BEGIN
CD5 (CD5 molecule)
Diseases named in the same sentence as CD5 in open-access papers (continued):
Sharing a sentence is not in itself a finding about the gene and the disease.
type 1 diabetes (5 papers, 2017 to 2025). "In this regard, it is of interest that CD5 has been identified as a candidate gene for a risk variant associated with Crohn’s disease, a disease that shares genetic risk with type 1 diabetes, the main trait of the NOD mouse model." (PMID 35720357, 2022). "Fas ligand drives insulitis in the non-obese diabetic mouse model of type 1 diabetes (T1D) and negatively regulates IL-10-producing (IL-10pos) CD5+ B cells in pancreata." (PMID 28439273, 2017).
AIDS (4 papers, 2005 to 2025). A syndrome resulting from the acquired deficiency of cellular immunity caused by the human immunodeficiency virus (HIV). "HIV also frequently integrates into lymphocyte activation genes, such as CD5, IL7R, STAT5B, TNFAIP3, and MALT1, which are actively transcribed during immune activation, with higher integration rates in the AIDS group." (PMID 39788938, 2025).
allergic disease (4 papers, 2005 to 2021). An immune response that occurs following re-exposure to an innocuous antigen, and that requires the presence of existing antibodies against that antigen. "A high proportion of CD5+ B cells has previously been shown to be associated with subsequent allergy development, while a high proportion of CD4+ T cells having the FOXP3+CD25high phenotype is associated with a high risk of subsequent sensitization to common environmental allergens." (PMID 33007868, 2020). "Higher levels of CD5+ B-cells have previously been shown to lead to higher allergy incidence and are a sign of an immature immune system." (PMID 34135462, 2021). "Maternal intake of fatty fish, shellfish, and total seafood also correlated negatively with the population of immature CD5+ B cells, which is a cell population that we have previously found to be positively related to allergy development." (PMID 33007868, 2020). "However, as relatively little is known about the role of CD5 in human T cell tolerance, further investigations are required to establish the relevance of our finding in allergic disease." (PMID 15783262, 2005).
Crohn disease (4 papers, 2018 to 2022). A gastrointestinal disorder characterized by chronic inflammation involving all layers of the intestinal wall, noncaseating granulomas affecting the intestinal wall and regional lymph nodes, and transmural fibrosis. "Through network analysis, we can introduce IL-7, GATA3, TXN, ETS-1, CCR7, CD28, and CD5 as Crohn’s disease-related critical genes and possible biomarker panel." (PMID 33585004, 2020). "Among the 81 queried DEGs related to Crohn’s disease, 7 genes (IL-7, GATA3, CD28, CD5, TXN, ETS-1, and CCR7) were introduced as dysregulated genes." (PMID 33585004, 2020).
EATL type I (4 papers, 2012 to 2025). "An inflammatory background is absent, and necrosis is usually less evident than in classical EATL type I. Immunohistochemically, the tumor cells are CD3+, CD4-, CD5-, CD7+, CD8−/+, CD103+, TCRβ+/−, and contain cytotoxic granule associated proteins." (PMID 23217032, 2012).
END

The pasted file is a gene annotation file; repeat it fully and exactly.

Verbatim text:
CD5 (CD5 molecule)
Diseases named in the same sentence as CD5 in open-access papers (continued):
Sharing a sentence is not in itself a finding about the gene and the disease.
type 1 diabetes (5 papers, 2017 to 2025). "In this regard, it is of interest that CD5 has been identified as a candidate gene for a risk variant associated with Crohn’s disease, a disease that shares genetic risk with type 1 diabetes, the main trait of the NOD mouse model." (PMID 35720357, 2022). "Fas ligand drives insulitis in the non-obese diabetic mouse model of type 1 diabetes (T1D) and negatively regulates IL-10-producing (IL-10pos) CD5+ B cells in pancreata." (PMID 28439273, 2017).
AIDS (4 papers, 2005 to 2025). A syndrome resulting from the acquired deficiency of cellular immunity caused by the human immunodeficiency virus (HIV). "HIV also frequently integrates into lymphocyte activation genes, such as CD5, IL7R, STAT5B, TNFAIP3, and MALT1, which are actively transcribed during immune activation, with higher integration rates in the AIDS group." (PMID 39788938, 2025).
allergic disease (4 papers, 2005 to 2021). An immune response that occurs following re-exposure to an innocuous antigen, and that requires the presence of existing antibodies against that antigen. "A high proportion of CD5+ B cells has previously been shown to be associated with subsequent allergy development, while a high proportion of CD4+ T cells having the FOXP3+CD25high phenotype is associated with a high risk of subsequent sensitization to common environmental allergens." (PMID 33007868, 2020). "Higher levels of CD5+ B-cells have previously been shown to lead to higher allergy incidence and are a sign of an immature immune system." (PMID 34135462, 2021). "Maternal intake of fatty fish, shellfish, and total seafood also correlated negatively with the population of immature CD5+ B cells, which is a cell population that we have previously found to be positively related to allergy development." (PMID 33007868, 2020). "However, as relatively little is known about the role of CD5 in human T cell tolerance, further investigations are required to establish the relevance of our finding in allergic disease." (PMID 15783262, 2005).
Crohn disease (4 papers, 2018 to 2022). A gastrointestinal disorder characterized by chronic inflammation involving all layers of the intestinal wall, noncaseating granulomas affecting the intestinal wall and regional lymph nodes, and transmural fibrosis. "Through network analysis, we can introduce IL-7, GATA3, TXN, ETS-1, CCR7, CD28, and CD5 as Crohn’s disease-related critical genes and possible biomarker panel." (PMID 33585004, 2020). "Among the 81 queried DEGs related to Crohn’s disease, 7 genes (IL-7, GATA3, CD28, CD5, TXN, ETS-1, and CCR7) were introduced as dysregulated genes." (PMID 33585004, 2020).
EATL type I (4 papers, 2012 to 2025). "An inflammatory background is absent, and necrosis is usually less evident than in classical EATL type I. Immunohistochemically, the tumor cells are CD3+, CD4-, CD5-, CD7+, CD8−/+, CD103+, TCRβ+/−, and contain cytotoxic granule associated proteins." (PMID 23217032, 2012).